I recently drove about 4,500 miles in a bit over a week. As such, I feel qualified to talk a little bit about gas stations and muse a little bit about the state of travel.
Right now, I have a conventional gas powered car. I can drive about 300-400 miles on a tank of gas, and refueling is quick.
But, refueling is also a pain in the neck. When I'm driving around town, I tend to make a weekly stop at a gas station, often it's in a part of town I'd otherwise not need to go to, just because the one by my house is too busy. Then I either make a relatively pointless drive back home, or I go do something else, purely because I'm out and I may as well. As far as I can tell, nobody actually likes going to the gas station where they live, and if they could avoid it, they would.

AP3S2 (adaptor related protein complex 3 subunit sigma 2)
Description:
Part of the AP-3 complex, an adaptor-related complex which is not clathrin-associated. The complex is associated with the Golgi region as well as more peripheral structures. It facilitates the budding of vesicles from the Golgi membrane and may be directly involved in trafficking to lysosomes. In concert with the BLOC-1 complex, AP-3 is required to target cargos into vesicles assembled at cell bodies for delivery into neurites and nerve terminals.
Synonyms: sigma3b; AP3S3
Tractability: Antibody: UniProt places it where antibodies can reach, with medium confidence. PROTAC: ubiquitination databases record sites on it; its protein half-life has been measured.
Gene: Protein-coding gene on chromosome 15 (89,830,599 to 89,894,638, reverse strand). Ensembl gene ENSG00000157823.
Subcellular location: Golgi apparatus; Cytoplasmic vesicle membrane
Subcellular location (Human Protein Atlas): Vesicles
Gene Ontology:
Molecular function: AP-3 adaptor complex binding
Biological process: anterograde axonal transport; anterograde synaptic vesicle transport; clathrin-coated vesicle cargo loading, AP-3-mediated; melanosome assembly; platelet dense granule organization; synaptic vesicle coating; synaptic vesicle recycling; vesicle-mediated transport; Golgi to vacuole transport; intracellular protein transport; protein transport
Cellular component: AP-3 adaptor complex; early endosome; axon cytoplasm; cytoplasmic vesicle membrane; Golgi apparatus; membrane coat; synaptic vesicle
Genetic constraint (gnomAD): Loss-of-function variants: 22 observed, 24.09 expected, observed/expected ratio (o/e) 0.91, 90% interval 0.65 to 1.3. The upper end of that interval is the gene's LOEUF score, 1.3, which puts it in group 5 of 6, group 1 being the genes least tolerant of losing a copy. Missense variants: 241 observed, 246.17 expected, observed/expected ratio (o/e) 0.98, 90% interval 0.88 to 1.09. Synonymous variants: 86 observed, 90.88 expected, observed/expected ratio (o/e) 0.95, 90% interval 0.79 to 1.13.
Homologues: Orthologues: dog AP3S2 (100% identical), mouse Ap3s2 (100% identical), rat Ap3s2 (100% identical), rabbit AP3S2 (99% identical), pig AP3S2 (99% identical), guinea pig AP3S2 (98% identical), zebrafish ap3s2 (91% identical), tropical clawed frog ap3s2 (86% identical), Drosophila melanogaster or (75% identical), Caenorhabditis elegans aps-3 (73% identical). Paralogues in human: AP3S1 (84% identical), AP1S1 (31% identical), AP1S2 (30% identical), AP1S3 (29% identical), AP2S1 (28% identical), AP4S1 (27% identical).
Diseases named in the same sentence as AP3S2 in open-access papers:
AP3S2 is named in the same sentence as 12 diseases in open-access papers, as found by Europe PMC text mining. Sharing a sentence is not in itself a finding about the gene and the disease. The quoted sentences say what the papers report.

On a longer trip, let's say if you need to drive from Central Arizona to Central Oregon, refueling your car is both a saving grace, because about every few hundred miles, you get to get out of your car and stretch, use the restroom, stock up on snacks, or whatever. It's also a pain because fuel stations often aren't in great locations, and whether or not you'll find a station you like is sort of up in the air, and most fuel stations aren't really set up for long distance travel. They have one grungy bathroom stall, they have candy and soda, and that's really it.
The biggest exception to this is typically big glitzy travel centers, which are most often found either curated by a state department of transportation as part of a turnpike or other express or toll road, or as part of truck stops. Some travel centers form on their own, usually near large interstate roads, otherwise it's up to travelers to find resources they need and want in whatever cities they happen to pass through.